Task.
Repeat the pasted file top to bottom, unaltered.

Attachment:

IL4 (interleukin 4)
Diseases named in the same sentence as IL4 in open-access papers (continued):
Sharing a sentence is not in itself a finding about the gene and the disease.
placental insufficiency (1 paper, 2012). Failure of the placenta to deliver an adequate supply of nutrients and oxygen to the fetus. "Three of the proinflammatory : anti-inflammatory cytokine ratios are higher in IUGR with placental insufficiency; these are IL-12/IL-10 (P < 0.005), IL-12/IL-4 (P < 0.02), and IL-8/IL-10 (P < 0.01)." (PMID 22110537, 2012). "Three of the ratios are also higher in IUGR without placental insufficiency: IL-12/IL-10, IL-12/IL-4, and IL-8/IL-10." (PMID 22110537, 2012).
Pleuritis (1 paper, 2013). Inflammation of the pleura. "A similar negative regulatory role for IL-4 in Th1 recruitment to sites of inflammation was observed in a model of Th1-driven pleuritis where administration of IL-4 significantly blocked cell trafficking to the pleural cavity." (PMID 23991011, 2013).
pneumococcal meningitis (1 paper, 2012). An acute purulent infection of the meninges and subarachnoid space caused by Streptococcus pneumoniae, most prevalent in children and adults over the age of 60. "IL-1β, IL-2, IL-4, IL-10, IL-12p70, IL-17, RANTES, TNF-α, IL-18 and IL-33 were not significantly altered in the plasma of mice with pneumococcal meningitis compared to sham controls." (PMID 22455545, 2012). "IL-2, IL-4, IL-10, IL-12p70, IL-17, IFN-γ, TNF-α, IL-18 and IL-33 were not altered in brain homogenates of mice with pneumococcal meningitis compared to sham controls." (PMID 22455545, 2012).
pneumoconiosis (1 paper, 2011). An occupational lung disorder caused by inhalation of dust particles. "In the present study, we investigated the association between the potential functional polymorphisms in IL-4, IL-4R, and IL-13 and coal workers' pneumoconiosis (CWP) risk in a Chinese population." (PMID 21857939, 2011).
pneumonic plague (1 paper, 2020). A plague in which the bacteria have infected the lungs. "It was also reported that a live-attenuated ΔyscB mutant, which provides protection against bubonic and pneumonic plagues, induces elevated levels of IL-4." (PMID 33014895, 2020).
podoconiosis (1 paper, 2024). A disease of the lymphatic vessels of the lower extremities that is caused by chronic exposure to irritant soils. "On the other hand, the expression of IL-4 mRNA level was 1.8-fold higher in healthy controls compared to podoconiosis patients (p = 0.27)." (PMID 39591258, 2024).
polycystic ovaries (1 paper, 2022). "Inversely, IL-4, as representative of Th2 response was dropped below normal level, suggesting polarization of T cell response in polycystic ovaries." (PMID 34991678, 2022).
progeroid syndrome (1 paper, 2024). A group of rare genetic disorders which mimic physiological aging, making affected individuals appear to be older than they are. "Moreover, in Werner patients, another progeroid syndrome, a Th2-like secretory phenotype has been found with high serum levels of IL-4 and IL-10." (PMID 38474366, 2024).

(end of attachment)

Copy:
IL4 (interleukin 4)
Diseases named in the same sentence as IL4 in open-access papers (continued):
Sharing a sentence is not in itself a finding about the gene and the disease.
placental insufficiency (1 paper, 2012). Failure of the placenta to deliver an adequate supply of nutrients and oxygen to the fetus. "Three of the proinflammatory : anti-inflammatory cytokine ratios are higher in IUGR with placental insufficiency; these are IL-12/IL-10 (P < 0.005), IL-12/IL-4 (P < 0.02), and IL-8/IL-10 (P < 0.01)." (PMID 22110537, 2012). "Three of the ratios are also higher in IUGR without placental insufficiency: IL-12/IL-10, IL-12/IL-4, and IL-8/IL-10." (PMID 22110537, 2012).
Pleuritis (1 paper, 2013). Inflammation of the pleura. "A similar negative regulatory role for IL-4 in Th1 recruitment to sites of inflammation was observed in a model of Th1-driven pleuritis where administration of IL-4 significantly blocked cell trafficking to the pleural cavity." (PMID 23991011, 2013).
pneumococcal meningitis (1 paper, 2012). An acute purulent infection of the meninges and subarachnoid space caused by Streptococcus pneumoniae, most prevalent in children and adults over the age of 60. "IL-1β, IL-2, IL-4, IL-10, IL-12p70, IL-17, RANTES, TNF-α, IL-18 and IL-33 were not significantly altered in the plasma of mice with pneumococcal meningitis compared to sham controls." (PMID 22455545, 2012). "IL-2, IL-4, IL-10, IL-12p70, IL-17, IFN-γ, TNF-α, IL-18 and IL-33 were not altered in brain homogenates of mice with pneumococcal meningitis compared to sham controls." (PMID 22455545, 2012).
pneumoconiosis (1 paper, 2011). An occupational lung disorder caused by inhalation of dust particles. "In the present study, we investigated the association between the potential functional polymorphisms in IL-4, IL-4R, and IL-13 and coal workers' pneumoconiosis (CWP) risk in a Chinese population." (PMID 21857939, 2011).
pneumonic plague (1 paper, 2020). A plague in which the bacteria have infected the lungs. "It was also reported that a live-attenuated ΔyscB mutant, which provides protection against bubonic and pneumonic plagues, induces elevated levels of IL-4." (PMID 33014895, 2020).
podoconiosis (1 paper, 2024). A disease of the lymphatic vessels of the lower extremities that is caused by chronic exposure to irritant soils. "On the other hand, the expression of IL-4 mRNA level was 1.8-fold higher in healthy controls compared to podoconiosis patients (p = 0.27)." (PMID 39591258, 2024).
polycystic ovaries (1 paper, 2022). "Inversely, IL-4, as representative of Th2 response was dropped below normal level, suggesting polarization of T cell response in polycystic ovaries." (PMID 34991678, 2022).
progeroid syndrome (1 paper, 2024). A group of rare genetic disorders which mimic physiological aging, making affected individuals appear to be older than they are. "Moreover, in Werner patients, another progeroid syndrome, a Th2-like secretory phenotype has been found with high serum levels of IL-4 and IL-10." (PMID 38474366, 2024).